After making the long tow down to the Turtle Mound area, I launched my 17-foot Polar at the free ramp.
Although there is a toll booth at the entrance to the Canaveral National Seashore, boaters were grandfathered in and need not pay. I was there because fishing near my home in Ormond-by-the-Sea stinks. In my last three trips I had only brought home two small fish. Time to strike out for points south.
The big Mosquito Lagoon offers endless places for me to try. After the launch, I headed south past Turtle Mound and, at Eldora, I turned west. At the southern tip of Orange Island, I dropped the trolling motor.
The water quality was pretty good and the tide was just beginning to go out. Plenty of water right then, but I knew I had better pay attention or I could be out pushing in a couple hours.
Casting with my red and white, top water MirrOlure began slowly, but soon I landed a small lady fish. That 14-inch lady changed my plans. Instead of moving along and casting, I headed for a submerged oyster bar I knew had held red drum in the past.
Ladyfish chunks are irresistible to redfish, so I cut a two-inch piece and tossed it into the drop off near the oysters. I let that bait soak and took up another rod that was baited with my chartreuse shrimp tail jig. On the third toss I felt a solid hookup and, as I played the scrappy undersized red, I saw my other rod bend. As quickly as I could, I put the 16-inch red into the boat and left it to flop on the deck. The reel on the rod with the ladyfish began to sing and, before too long, I had a nice 22-inch keeper red on board.
Having two reds on at once is sure to get your heart pumping and I knew I was lucky to get them both to the boat. I released the smaller one and put the keeper on ice. Catching that pair had pretty well spooked up that area, so I moved on.
Using the tide and the electric motor, I soon went through a narrow pass between two islands. There I landed a nice 16-inch sea trout on the jig and on my next cast had another hit. I anchored up. I was fairly certain the small hole held a school of trout. On each cast I would get a hit, but not hard enough to land one. They seemed to be just tasting the jig the way a female large mouth bass would to try and get it out of the nest.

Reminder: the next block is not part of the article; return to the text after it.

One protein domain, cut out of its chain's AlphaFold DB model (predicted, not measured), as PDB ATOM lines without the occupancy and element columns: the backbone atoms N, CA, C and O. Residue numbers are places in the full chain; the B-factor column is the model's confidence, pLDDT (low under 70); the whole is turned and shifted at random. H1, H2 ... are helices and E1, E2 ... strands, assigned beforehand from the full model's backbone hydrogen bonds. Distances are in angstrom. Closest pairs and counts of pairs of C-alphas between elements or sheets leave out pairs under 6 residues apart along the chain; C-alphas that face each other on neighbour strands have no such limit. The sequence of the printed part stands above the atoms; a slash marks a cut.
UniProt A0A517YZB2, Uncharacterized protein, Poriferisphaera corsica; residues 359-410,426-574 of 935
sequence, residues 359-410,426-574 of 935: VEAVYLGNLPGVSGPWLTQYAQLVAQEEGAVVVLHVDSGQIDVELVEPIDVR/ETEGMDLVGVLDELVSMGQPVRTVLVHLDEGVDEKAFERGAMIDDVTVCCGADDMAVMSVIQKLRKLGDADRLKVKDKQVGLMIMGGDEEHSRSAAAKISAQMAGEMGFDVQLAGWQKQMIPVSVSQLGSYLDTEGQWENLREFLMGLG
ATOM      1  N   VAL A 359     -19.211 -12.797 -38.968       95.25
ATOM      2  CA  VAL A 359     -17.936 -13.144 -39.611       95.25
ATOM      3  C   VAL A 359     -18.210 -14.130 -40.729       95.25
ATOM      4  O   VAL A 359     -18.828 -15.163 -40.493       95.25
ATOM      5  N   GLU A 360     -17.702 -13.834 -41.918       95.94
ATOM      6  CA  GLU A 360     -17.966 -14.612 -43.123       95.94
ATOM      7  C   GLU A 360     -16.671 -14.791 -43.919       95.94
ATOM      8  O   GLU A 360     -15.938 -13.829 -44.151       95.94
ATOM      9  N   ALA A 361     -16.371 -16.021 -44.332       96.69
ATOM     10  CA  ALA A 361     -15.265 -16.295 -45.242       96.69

Once they stopped biting altogether, I switched to the pink hard cider shrimp tail and on the first cast I had another trout identical to the first. Soon the same pattern was repeating. The fish seemed to be barely interested in hitting the pink jig.
That sent me to my tackle bag where I chose the brown Light Beer shrimp tail. I know that the shrimp in the southern end of Volusia County tend to be more brown colored and this bait seemed perfect. The hits began anew and pretty quickly I had another pair of 16-inch sea trout.
Now I had a red limit and a trout limit and fishing was mostly over. I did travel a bit to look for large, cruising reds but with little luck. I spooked up a pair at Leo's hole, but couldn't get them to hit. Now the water was getting skinny and I knew it was time to leave.
Folks, if you ever have the same experience with closely holding trout, remember to keep switching baits. If you use my chartreuse shrimp tail, you may need to keep a few other colors on hand. Contact Rick at Grandslam Baits in Edgewater and pick up a few other colors. You may need them.
Dan Smith has fished the waters of Volusia County for more than 40 years. Email questions and comments to email@example.com. His book, “I Swear the Snook Drowned,” is available for purchase for $10.95 at (386) 441-7793.